Reading activity: www.kids.nationalgeographic.com/kid
Now that you have read the Thanksgiving Story , go on with these exercises about it: http://isabelperez.com/Thanksgiving1.htm
Pre-Christian Europeans held four major pagan festivals each year, including one on 31st October - Samhain. In a world dominated by the seasons it marked the end of the agricultural year and the onset of winter.
It was believed that on that night the barriers between our world and the spirit world were at their weakest. Weak enough, in fact, to allow the souls of the dead to return to earth in search of the warmth and light of their former lives.
Bonfires were lit at Samhain to impart heat and strength to the sun for the coming winter, whilst keeping away any mischevious spirits who might otherwise have delighted in causing fright!
Of course it was also an excuse for a big party.
In England, turnips were hollowed out and made into lanterns with faces - intended to scare away any troublemakers from the spirit world.
This tradition crossed the Atlantic to North America, where Pumpkins were used as lanterns, intended to guide the spirits to a place where a portion of the festival meal would be left for them. The early Christian church soon realised that since the pagan festivals were enjoyed so much by the majority they would not be abolished easily.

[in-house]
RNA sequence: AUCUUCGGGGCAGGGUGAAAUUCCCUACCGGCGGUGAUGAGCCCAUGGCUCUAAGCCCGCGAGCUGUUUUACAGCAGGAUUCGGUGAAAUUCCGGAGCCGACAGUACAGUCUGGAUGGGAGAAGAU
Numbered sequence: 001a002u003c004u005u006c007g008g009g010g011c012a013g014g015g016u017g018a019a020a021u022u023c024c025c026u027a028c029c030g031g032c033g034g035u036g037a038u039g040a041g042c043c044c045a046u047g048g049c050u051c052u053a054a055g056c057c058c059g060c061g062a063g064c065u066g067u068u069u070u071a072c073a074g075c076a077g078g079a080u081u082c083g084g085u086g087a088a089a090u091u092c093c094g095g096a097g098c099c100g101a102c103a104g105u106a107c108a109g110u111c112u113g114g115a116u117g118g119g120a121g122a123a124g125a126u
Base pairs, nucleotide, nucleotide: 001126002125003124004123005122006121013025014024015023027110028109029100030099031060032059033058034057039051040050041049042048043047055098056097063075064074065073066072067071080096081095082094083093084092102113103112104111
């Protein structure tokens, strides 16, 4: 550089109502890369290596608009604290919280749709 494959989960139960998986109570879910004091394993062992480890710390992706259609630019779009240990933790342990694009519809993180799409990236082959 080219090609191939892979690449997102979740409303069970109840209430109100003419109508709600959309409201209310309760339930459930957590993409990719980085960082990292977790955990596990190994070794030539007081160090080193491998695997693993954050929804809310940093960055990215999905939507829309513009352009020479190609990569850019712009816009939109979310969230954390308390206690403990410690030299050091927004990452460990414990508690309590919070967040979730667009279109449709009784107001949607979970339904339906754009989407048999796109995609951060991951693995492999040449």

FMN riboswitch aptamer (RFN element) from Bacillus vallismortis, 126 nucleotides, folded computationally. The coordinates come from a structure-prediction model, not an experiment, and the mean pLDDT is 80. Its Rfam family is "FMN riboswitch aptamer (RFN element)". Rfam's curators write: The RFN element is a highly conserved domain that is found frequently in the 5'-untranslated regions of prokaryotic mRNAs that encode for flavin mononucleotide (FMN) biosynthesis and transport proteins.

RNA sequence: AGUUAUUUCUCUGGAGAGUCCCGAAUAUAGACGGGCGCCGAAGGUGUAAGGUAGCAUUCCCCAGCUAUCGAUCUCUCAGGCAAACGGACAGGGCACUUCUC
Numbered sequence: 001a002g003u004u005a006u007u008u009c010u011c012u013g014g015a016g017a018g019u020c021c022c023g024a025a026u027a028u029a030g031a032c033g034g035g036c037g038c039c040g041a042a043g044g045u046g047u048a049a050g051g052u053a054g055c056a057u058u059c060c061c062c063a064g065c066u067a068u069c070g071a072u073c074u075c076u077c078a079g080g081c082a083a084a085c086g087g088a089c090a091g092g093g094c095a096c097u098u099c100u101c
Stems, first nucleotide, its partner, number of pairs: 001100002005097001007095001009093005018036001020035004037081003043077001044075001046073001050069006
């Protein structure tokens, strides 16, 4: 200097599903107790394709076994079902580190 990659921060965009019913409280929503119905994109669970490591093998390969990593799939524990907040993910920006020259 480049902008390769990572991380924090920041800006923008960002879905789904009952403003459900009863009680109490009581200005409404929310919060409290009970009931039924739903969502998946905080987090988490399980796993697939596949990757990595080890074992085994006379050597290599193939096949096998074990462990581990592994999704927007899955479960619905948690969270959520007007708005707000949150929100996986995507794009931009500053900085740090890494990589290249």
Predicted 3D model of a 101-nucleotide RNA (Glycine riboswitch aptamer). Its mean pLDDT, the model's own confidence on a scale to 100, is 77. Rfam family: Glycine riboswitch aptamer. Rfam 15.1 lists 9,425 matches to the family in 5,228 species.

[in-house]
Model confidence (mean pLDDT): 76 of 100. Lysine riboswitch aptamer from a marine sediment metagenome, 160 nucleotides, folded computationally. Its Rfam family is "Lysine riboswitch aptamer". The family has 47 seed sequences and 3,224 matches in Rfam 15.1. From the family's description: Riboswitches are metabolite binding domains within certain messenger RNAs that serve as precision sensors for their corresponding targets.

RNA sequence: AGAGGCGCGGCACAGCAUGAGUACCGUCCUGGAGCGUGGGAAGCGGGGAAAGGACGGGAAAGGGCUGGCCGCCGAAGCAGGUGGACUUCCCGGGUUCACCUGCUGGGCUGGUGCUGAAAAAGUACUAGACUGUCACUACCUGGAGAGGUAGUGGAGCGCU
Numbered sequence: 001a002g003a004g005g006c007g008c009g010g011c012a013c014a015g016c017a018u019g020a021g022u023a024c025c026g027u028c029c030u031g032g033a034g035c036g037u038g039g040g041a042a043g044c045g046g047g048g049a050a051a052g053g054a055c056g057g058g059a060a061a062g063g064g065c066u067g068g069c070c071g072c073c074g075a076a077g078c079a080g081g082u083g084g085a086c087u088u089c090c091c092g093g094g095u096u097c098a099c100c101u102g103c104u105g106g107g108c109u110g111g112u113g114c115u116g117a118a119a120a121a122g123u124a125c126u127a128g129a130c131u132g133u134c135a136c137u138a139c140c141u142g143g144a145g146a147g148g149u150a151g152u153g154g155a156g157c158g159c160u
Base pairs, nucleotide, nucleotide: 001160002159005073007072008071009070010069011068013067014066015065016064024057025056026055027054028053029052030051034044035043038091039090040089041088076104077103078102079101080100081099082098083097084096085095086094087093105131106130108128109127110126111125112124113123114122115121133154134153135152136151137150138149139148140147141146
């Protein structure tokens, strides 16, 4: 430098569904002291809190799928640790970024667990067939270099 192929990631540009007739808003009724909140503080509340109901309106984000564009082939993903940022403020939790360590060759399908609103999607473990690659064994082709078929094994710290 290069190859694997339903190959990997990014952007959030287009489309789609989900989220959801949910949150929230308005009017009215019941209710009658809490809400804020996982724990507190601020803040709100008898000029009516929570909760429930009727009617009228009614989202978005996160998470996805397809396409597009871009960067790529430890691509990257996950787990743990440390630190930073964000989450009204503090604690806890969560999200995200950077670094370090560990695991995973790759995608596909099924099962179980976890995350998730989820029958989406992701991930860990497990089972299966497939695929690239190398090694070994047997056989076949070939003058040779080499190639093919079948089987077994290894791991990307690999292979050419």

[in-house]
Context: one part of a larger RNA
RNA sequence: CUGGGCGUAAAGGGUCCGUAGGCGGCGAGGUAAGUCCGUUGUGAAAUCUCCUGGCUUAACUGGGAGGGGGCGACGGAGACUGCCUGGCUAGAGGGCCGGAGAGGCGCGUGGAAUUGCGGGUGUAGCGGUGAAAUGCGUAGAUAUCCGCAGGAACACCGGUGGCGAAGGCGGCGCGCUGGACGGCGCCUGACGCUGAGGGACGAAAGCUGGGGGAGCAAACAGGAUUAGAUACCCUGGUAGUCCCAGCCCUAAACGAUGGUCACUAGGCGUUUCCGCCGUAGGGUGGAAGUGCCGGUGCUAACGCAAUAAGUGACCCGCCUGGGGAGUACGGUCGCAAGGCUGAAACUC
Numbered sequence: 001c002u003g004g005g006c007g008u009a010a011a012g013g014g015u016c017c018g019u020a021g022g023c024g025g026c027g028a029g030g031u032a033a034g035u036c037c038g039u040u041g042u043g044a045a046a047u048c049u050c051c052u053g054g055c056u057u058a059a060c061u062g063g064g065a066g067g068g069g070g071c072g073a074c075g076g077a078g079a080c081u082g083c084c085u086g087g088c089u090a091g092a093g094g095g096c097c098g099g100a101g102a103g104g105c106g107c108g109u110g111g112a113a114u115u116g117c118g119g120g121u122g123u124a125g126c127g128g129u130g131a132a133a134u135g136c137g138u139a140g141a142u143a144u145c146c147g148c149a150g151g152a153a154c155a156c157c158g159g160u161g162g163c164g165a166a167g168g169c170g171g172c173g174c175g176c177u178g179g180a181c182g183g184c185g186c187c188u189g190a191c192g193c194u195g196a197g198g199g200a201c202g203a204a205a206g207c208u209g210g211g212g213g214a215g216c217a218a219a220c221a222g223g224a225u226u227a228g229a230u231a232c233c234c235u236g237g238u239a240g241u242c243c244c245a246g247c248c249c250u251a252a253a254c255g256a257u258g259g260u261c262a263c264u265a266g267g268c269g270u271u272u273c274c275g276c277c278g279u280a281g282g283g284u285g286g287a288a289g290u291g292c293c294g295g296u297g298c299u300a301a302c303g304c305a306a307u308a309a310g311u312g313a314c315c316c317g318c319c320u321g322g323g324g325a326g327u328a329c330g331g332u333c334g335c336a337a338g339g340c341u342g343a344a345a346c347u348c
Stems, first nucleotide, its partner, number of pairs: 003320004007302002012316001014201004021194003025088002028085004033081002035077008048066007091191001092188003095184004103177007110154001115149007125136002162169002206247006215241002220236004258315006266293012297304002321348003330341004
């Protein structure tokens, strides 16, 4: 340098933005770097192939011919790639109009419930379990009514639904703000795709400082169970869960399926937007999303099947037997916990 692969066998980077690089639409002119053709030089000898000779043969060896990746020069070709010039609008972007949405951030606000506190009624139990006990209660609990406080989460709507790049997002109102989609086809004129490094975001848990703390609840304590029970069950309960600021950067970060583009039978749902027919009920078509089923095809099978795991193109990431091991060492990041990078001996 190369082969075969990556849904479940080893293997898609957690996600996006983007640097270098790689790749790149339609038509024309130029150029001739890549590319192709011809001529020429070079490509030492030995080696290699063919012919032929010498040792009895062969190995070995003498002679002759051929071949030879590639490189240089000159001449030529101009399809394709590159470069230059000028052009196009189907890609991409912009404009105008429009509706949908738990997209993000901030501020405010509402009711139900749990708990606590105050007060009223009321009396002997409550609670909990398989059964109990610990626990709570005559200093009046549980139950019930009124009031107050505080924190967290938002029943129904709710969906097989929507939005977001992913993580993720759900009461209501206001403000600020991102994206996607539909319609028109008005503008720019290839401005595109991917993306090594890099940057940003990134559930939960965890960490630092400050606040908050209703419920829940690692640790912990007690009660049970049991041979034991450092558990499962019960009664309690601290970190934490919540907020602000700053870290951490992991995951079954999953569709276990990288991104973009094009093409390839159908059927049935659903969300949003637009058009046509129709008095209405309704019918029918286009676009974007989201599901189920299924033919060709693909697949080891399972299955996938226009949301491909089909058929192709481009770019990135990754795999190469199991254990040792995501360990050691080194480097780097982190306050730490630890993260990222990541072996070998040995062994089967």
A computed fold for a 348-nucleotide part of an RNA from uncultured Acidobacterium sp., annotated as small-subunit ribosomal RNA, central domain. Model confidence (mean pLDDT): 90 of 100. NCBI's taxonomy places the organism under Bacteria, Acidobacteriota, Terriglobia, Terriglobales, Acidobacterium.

Instead, they were adopted into the Christian calendar, usually with some adaptation. Samhain was officially recognised by Pope John 14th in 1006, as All Hallows Eve, the night before All Souls Day (November 1st - already a Christian festival).
The pagan elements of the festival received bad press from the Church, who believed Samhain to be nothing more than an excuse for witches to make trouble. It was 'played down' and eventually reduced to an evening of pranks when children would dress up and play games. Over time the name was shortened to Halloween.
In 1604 Guy Fawkes may have failed in his plot to blow up the Houses of Parliament, but he unwittingly provided an excuse to move the bonfire festival from 31st October to 5th November, at the same time disguising the pagan connection.
Pagan religions have enjoyed a revival in recent years and the old fire festival of Samhain is still practiced in its pre-Halloween form by pagan groups around the world, many of whom see it as their New Year's Eve.
Halloween has become very popular in America, where children dress in ghoulish costumes and go out to 'trick or treat', playing tricks on their neighbours unless they are given a treat, usually of sweets.